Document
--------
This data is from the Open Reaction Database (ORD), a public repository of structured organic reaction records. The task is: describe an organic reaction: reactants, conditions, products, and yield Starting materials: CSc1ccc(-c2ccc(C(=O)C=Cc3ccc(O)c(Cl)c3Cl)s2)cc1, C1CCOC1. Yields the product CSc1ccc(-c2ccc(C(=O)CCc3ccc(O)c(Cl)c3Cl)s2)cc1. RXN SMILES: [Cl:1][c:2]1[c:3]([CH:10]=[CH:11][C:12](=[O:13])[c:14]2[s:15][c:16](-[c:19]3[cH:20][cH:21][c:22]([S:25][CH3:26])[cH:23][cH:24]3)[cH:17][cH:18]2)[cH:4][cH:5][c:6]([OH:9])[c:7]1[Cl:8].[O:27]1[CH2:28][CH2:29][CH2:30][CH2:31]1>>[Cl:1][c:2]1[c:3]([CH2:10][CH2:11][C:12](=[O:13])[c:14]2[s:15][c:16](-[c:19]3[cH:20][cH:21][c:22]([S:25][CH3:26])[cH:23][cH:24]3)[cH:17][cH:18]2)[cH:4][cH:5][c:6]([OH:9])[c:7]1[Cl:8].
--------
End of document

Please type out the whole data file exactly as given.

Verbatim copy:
This data is from the Open Reaction Database (ORD), a public repository of structured organic reaction records. The task is: describe an organic reaction: reactants, conditions, products, and yield Starting materials: CSc1ccc(-c2ccc(C(=O)C=Cc3ccc(O)c(Cl)c3Cl)s2)cc1, C1CCOC1. Yields the product CSc1ccc(-c2ccc(C(=O)CCc3ccc(O)c(Cl)c3Cl)s2)cc1. RXN SMILES: [Cl:1][c:2]1[c:3]([CH:10]=[CH:11][C:12](=[O:13])[c:14]2[s:15][c:16](-[c:19]3[cH:20][cH:21][c:22]([S:25][CH3:26])[cH:23][cH:24]3)[cH:17][cH:18]2)[cH:4][cH:5][c:6]([OH:9])[c:7]1[Cl:8].[O:27]1[CH2:28][CH2:29][CH2:30][CH2:31]1>>[Cl:1][c:2]1[c:3]([CH2:10][CH2:11][C:12](=[O:13])[c:14]2[s:15][c:16](-[c:19]3[cH:20][cH:21][c:22]([S:25][CH3:26])[cH:23][cH:24]3)[cH:17][cH:18]2)[cH:4][cH:5][c:6]([OH:9])[c:7]1[Cl:8].